Mark
Mark
8 months ago

Goes without saying, if (and big if) the challenger upgrade goes ahead nothing like this will be fitted due to it being far too 21st century for the archaic suited monkeys in the MOD ..

Herodotus
8 months ago

British Army vehicles often have a white chevron on them….do any of you army buffs know the significance. Polite responses only please 🙂

RobW
RobW
8 months ago
Reply to  Herodotus

Isn’t it so the Yankee Air Force doesn’t blow them up by mistake? The US army use them in different directions to signify which unit they belong to. If a tank didn’t have one it might be mistaken for an enemy vehicle by the USAF. Think it happened a few times in the Gulf Wars. That’s what I read anyway, could be cobblers of course.

dan
dan
8 months ago
Reply to  RobW

Maybe if you guys would buy more aircraft, ect you wouldn’t always need USAF support. lol

dave12
dave12
8 months ago
Reply to  dan

Not every nation can afford a superpowers budget, simple dan, oh and good buy trumpski never to be seen again lol!!

Jack
Jack
8 months ago
Reply to  dave12

*bye

dave12
dave12
8 months ago
Reply to  Jack

Thanks for the correction jack.

RobW
RobW
8 months ago
Reply to  Herodotus

The US army have them to signify which company/unit they belong to. Everyone else had to paint them on their vehicles too or they may get mis-identified as enemy vehicles by the USAF and blown up. Happened in Iraq apparently. I read all this on a blog a few years ago, might be cobblers of course.

RobW
RobW
8 months ago
Reply to  Herodotus

Sorry posted a reply twice – it didn’t seem to work first time!

farouk
farouk
8 months ago
Reply to  Herodotus

During the Gulf war (1991) I’m pretty sure that all US and UK vehicles had red panels issued to them , in which to try and mitigate friendly fire.

Herodotus
8 months ago
Reply to  farouk

During that conflict a British Army APC, with a bloody big Union Jack on its roof, was taken out by a Maverick launched from an A10!

Farouk
Farouk
8 months ago
Reply to  Herodotus

The red fluorescent air recognition panels were designed to be easily spotted a Union Jack isn’t, also and a big also there is a little thing called fog of war. The 2 A10s were informed that there were no friendly forces for 10km and spotted 37 armoured vehicles belonging to C company 3 RRF and Engineer support vehicles. After the Sappers had finished their task of battlefield dems, the order was given to get back on the bus and bug out, 1 Warrior exploded , followed by another. The 2 A10s had flown over the vehicles at 15000 ft and… Read more »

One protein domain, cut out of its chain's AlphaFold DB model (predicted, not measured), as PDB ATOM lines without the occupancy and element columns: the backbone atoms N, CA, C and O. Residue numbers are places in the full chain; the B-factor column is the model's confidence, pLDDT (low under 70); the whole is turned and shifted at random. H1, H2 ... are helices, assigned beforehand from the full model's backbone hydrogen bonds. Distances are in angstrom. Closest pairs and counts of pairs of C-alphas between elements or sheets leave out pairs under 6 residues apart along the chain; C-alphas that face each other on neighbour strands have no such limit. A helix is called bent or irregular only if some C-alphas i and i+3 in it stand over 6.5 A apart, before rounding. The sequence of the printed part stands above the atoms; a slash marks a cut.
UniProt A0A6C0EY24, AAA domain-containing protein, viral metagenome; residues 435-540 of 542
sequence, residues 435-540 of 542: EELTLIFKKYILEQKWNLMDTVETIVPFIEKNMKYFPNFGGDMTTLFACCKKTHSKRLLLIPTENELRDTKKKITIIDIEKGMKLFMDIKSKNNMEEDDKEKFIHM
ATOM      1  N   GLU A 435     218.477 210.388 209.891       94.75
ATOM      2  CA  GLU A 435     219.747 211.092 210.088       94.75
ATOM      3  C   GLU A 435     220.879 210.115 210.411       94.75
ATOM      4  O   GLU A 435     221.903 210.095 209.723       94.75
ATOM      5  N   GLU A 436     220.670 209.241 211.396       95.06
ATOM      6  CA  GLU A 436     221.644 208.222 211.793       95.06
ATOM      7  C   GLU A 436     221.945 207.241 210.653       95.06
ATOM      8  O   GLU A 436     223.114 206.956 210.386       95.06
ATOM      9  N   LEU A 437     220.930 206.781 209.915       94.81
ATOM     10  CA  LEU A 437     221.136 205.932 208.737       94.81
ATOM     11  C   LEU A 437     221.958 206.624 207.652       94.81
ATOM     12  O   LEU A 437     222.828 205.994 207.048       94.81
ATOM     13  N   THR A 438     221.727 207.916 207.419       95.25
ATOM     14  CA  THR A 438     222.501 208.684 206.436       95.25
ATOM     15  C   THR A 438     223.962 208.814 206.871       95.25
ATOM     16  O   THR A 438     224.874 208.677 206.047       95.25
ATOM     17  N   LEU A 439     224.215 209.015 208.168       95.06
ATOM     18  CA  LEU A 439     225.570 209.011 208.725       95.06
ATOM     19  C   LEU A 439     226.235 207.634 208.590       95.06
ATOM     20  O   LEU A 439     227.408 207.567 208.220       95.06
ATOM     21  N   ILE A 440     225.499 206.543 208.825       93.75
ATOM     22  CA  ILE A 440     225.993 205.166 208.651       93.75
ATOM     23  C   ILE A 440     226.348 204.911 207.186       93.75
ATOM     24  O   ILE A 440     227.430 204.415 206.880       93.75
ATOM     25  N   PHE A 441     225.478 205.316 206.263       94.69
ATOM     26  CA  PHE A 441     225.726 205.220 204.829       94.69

Daveyb
Daveyb
8 months ago
Reply to  Farouk

It was these incidents during the first Gulf War that spurred on the development of friendly force trackers, such as Blue Force Tracker. By the second gulf War the majority of US Army vehicles had this mounted as did a good portion of ours. A lot of the support helicopters also had this fitted. The blue force Tracker system works over a satellite network where it combines a unique user id with the GPS coordinated to let anyone fusing the system, know where you are. It can be used to send test and video messages. The UK no longer uses… Read more »

Airborne
Airborne
8 months ago
Reply to  Herodotus

Its like others have said it’s to identify at quick glance FF vehicles. Later on a system called blue force tracker was used, where it’s was a GPS type of system which would be visible on a computer system in the CC vehicle, able to plot where all FF were, and easily visible to all users.

Paul T
Paul T
8 months ago
Reply to  Airborne

In GW2 were those Gold Grids Mounted on Tanks and MBT’s Part of the System ?.

Airborne
Airborne
8 months ago
Reply to  Paul T

Yes Paul they were mate.

farouk
farouk
8 months ago

A little more information on the above story, the US only ordered 400 sets of the Trophy APS system for its tanks which is only meant to be fitted on deployable 4 armoured brigades . Its plans to fit their M2 Bradleys with the lighter Iron Fist was cut by congress last Feb

AlexS
AlexS
8 months ago
Reply to  farouk

Yes, it is mostly for brigades that are to be deployed in Europe. Those more at risk they will get in a war.